An increase in dietary n-3 fatty acids decreases a marker of bone resorption in humans.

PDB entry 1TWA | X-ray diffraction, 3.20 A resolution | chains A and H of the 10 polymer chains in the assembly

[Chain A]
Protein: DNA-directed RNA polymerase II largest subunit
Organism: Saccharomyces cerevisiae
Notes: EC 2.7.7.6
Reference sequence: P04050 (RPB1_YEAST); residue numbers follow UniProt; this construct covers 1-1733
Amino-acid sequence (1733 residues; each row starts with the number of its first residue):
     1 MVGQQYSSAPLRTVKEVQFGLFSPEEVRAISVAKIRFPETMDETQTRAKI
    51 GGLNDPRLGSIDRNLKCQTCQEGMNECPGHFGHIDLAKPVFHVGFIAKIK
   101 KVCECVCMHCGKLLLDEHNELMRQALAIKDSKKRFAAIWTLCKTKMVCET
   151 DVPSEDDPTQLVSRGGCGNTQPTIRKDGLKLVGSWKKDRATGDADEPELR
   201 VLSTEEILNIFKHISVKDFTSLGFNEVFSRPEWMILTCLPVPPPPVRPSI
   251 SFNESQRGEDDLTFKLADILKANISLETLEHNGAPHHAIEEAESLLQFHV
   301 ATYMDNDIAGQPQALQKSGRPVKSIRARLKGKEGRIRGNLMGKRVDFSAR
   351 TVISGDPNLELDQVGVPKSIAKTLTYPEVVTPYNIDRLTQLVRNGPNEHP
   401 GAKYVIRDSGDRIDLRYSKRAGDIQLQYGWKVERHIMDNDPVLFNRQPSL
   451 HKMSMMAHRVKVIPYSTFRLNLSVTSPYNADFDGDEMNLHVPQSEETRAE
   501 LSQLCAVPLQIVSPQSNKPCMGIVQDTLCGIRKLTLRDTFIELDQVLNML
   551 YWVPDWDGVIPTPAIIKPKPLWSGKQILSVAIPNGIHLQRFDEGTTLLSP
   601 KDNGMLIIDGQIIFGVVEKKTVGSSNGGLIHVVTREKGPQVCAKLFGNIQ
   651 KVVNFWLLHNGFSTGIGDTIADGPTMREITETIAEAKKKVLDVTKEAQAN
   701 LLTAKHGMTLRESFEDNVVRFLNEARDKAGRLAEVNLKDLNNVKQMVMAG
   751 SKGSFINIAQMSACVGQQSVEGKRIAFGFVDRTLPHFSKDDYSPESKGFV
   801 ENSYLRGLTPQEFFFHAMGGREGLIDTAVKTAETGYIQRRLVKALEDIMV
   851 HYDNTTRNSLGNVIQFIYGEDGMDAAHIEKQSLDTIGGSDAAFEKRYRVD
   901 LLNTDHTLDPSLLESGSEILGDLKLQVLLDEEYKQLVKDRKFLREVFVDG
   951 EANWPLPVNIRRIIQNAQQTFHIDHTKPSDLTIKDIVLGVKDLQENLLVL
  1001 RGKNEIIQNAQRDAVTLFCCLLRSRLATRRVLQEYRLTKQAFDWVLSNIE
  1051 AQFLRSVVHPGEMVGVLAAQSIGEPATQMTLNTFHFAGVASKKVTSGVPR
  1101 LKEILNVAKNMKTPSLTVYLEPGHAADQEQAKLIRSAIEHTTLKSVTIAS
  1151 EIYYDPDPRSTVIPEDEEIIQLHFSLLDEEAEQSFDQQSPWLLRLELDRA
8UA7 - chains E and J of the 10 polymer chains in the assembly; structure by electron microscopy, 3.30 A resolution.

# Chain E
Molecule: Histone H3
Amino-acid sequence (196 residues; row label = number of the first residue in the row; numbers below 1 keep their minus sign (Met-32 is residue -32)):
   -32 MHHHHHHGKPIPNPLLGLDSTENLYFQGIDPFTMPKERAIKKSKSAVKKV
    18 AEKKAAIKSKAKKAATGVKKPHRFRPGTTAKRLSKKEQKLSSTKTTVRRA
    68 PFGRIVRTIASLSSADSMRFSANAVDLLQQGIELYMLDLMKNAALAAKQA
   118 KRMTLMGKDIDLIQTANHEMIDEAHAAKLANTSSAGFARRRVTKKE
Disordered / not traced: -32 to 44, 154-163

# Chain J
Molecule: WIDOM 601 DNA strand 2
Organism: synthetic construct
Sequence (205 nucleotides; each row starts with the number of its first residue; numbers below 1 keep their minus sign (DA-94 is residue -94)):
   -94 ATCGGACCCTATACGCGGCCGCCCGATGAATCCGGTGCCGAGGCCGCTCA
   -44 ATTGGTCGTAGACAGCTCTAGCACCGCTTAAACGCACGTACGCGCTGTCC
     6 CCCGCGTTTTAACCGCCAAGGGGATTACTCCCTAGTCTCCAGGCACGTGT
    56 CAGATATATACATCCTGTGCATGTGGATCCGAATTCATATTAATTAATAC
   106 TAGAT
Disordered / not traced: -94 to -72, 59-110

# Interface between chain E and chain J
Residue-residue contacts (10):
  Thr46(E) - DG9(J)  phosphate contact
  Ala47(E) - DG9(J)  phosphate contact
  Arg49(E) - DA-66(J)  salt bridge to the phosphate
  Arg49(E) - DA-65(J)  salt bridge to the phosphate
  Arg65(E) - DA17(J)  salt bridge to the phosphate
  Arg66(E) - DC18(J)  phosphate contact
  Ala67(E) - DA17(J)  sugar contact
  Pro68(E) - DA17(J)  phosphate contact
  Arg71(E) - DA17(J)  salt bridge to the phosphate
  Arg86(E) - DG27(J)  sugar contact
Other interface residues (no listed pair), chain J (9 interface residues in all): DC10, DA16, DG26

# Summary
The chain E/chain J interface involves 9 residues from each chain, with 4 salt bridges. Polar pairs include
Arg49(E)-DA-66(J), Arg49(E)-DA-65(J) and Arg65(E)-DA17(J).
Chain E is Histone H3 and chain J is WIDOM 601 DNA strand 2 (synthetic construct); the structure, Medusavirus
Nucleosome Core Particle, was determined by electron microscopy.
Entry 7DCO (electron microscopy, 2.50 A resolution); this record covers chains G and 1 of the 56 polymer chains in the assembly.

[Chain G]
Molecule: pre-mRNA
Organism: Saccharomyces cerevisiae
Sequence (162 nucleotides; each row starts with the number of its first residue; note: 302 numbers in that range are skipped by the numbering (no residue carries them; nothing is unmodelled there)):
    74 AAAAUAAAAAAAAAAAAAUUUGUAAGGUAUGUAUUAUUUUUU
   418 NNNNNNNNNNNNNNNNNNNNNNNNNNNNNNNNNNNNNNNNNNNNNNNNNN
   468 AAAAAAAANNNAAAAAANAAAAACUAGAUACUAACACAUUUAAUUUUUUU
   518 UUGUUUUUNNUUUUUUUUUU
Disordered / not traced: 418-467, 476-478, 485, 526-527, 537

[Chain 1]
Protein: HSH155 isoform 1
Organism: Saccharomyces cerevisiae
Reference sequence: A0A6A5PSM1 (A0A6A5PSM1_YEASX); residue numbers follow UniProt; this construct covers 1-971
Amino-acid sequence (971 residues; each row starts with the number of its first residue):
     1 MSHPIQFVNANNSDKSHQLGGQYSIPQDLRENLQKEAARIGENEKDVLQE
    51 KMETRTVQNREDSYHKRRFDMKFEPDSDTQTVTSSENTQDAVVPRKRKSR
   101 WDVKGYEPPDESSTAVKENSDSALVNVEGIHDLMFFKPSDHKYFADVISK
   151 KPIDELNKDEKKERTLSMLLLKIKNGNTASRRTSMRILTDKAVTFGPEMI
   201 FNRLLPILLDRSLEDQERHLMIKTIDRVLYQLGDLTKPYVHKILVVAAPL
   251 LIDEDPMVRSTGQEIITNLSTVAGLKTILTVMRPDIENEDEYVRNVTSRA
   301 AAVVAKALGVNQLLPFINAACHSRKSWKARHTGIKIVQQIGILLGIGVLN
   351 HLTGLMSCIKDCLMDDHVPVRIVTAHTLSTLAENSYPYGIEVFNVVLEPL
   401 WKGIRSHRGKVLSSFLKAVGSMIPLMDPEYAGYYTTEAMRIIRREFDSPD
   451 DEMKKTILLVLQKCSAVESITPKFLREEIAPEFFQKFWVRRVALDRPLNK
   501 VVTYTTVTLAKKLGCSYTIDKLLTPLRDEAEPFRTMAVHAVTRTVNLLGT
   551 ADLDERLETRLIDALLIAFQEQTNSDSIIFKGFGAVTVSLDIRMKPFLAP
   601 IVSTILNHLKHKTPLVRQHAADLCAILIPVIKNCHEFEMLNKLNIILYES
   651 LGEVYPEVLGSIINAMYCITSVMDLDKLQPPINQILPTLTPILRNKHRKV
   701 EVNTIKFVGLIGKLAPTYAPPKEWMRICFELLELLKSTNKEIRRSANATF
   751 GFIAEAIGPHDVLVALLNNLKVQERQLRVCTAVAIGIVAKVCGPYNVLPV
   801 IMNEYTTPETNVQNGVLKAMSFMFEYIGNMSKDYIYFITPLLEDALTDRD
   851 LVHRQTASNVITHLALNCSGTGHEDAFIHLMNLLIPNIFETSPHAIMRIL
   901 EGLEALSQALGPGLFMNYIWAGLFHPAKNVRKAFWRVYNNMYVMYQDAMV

Human, animal, and in vitro research indicates a beneficial effect of appropriate amounts of omega-3 (n-3) polyunsaturated fatty acids (PUFA) on bone health. This is the first controlled feeding study in humans to evaluate the effect of dietary plant-derived n-3 PUFA on bone turnover, assessed by serum concentrations of N-telopeptides (NTx) and bone-specific alkaline phosphatase (BSAP). Subjects (n = 23) consumed each diet for 6 weeks in a randomized, 3-period crossover design: 1) Average American Diet (AAD; [34% total fat, 13% saturated fatty acids (SFA), 13% monounsaturated fatty acids (MUFA), 9% PUFA (7.7% LA, 0.8% ALA)]), 2) Linoleic Acid Diet (LA; [37% total fat, 9% SFA, 12% MUFA, 16% PUFA (12.6% LA, 3.6% ALA)]), and 3) alpha-Linolenic Acid Diet (ALA; [38% total fat, 8% SFA, 12% MUFA, 17% PUFA (10.5% LA, 6.5% ALA)]). Walnuts and flaxseed oil were the predominant sources of ALA. NTx levels were significantly lower following the ALA diet (13.20 +/- 1.21 nM BCE), relative to the AAD (15.59 +/- 1.21 nM BCE) (p < 0.05). Mean NTx level following the LA diet was 13.80 +/- 1.21 nM BCE. There was no change in levels of BSAP across the three diets. Concentrations of NTx were positively correlated with the pro-inflammatory cytokine TNFalpha for all three diets. The results indicate that plant sources of dietary n-3 PUFA may have a protective effect on bone metabolism via a decrease in bone resorption in the presence of consistent levels of bone formation.